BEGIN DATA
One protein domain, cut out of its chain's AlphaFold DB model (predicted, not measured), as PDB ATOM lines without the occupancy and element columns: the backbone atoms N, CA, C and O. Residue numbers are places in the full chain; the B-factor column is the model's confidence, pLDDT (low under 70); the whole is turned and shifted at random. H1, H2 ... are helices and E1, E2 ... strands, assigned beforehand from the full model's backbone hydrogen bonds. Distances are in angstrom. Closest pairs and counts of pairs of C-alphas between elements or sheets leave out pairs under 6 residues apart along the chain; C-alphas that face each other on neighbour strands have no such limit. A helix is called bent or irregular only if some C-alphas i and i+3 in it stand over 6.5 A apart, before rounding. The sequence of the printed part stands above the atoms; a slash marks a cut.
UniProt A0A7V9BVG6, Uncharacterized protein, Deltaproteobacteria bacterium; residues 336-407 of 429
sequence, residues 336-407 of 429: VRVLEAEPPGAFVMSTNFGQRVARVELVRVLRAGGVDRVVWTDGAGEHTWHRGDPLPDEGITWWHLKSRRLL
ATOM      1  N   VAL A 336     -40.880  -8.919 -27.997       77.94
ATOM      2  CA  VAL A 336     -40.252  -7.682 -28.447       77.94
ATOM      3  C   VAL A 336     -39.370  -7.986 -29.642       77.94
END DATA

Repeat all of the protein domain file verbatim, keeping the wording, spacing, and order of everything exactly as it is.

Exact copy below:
One protein domain, cut out of its chain's AlphaFold DB model (predicted, not measured), as PDB ATOM lines without the occupancy and element columns: the backbone atoms N, CA, C and O. Residue numbers are places in the full chain; the B-factor column is the model's confidence, pLDDT (low under 70); the whole is turned and shifted at random. H1, H2 ... are helices and E1, E2 ... strands, assigned beforehand from the full model's backbone hydrogen bonds. Distances are in angstrom. Closest pairs and counts of pairs of C-alphas between elements or sheets leave out pairs under 6 residues apart along the chain; C-alphas that face each other on neighbour strands have no such limit. A helix is called bent or irregular only if some C-alphas i and i+3 in it stand over 6.5 A apart, before rounding. The sequence of the printed part stands above the atoms; a slash marks a cut.
UniProt A0A7V9BVG6, Uncharacterized protein, Deltaproteobacteria bacterium; residues 336-407 of 429
sequence, residues 336-407 of 429: VRVLEAEPPGAFVMSTNFGQRVARVELVRVLRAGGVDRVVWTDGAGEHTWHRGDPLPDEGITWWHLKSRRLL
ATOM      1  N   VAL A 336     -40.880  -8.919 -27.997       77.94
ATOM      2  CA  VAL A 336     -40.252  -7.682 -28.447       77.94
ATOM      3  C   VAL A 336     -39.370  -7.986 -29.642       77.94